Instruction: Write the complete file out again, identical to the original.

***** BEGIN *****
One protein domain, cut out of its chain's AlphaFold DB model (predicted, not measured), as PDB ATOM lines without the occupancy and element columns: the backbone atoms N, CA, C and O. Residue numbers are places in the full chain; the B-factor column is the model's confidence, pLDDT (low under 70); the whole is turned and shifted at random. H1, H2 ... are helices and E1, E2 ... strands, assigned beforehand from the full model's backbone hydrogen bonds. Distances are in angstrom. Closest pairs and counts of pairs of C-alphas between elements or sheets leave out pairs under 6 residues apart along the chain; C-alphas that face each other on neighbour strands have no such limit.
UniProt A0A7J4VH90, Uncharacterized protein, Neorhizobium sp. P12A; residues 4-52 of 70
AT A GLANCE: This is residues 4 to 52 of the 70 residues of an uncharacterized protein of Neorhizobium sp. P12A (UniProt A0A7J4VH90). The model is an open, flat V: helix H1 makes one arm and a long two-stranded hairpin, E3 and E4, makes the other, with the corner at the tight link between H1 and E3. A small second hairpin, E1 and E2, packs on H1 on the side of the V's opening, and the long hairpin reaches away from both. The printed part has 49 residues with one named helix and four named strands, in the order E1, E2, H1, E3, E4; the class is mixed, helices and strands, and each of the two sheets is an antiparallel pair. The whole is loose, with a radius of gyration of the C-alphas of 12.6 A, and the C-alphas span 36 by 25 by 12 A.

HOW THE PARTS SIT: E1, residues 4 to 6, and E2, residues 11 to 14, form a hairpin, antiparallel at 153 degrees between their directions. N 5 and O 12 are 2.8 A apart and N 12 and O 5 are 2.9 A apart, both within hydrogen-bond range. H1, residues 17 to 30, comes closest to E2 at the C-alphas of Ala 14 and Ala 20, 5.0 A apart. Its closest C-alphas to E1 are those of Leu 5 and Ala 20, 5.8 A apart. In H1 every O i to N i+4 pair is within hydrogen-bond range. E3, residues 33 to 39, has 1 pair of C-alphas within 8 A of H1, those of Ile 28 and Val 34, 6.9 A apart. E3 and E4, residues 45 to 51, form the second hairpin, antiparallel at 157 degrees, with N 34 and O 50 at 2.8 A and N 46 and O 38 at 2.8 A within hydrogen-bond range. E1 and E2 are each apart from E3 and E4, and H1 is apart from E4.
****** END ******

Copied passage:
One protein domain, cut out of its chain's AlphaFold DB model (predicted, not measured), as PDB ATOM lines without the occupancy and element columns: the backbone atoms N, CA, C and O. Residue numbers are places in the full chain; the B-factor column is the model's confidence, pLDDT (low under 70); the whole is turned and shifted at random. H1, H2 ... are helices and E1, E2 ... strands, assigned beforehand from the full model's backbone hydrogen bonds. Distances are in angstrom. Closest pairs and counts of pairs of C-alphas between elements or sheets leave out pairs under 6 residues apart along the chain; C-alphas that face each other on neighbour strands have no such limit.
UniProt A0A7J4VH90, Uncharacterized protein, Neorhizobium sp. P12A; residues 4-52 of 70
AT A GLANCE: This is residues 4 to 52 of the 70 residues of an uncharacterized protein of Neorhizobium sp. P12A (UniProt A0A7J4VH90). The model is an open, flat V: helix H1 makes one arm and a long two-stranded hairpin, E3 and E4, makes the other, with the corner at the tight link between H1 and E3. A small second hairpin, E1 and E2, packs on H1 on the side of the V's opening, and the long hairpin reaches away from both. The printed part has 49 residues with one named helix and four named strands, in the order E1, E2, H1, E3, E4; the class is mixed, helices and strands, and each of the two sheets is an antiparallel pair. The whole is loose, with a radius of gyration of the C-alphas of 12.6 A, and the C-alphas span 36 by 25 by 12 A.

HOW THE PARTS SIT: E1, residues 4 to 6, and E2, residues 11 to 14, form a hairpin, antiparallel at 153 degrees between their directions. N 5 and O 12 are 2.8 A apart and N 12 and O 5 are 2.9 A apart, both within hydrogen-bond range. H1, residues 17 to 30, comes closest to E2 at the C-alphas of Ala 14 and Ala 20, 5.0 A apart. Its closest C-alphas to E1 are those of Leu 5 and Ala 20, 5.8 A apart. In H1 every O i to N i+4 pair is within hydrogen-bond range. E3, residues 33 to 39, has 1 pair of C-alphas within 8 A of H1, those of Ile 28 and Val 34, 6.9 A apart. E3 and E4, residues 45 to 51, form the second hairpin, antiparallel at 157 degrees, with N 34 and O 50 at 2.8 A and N 46 and O 38 at 2.8 A within hydrogen-bond range. E1 and E2 are each apart from E3 and E4, and H1 is apart from E4.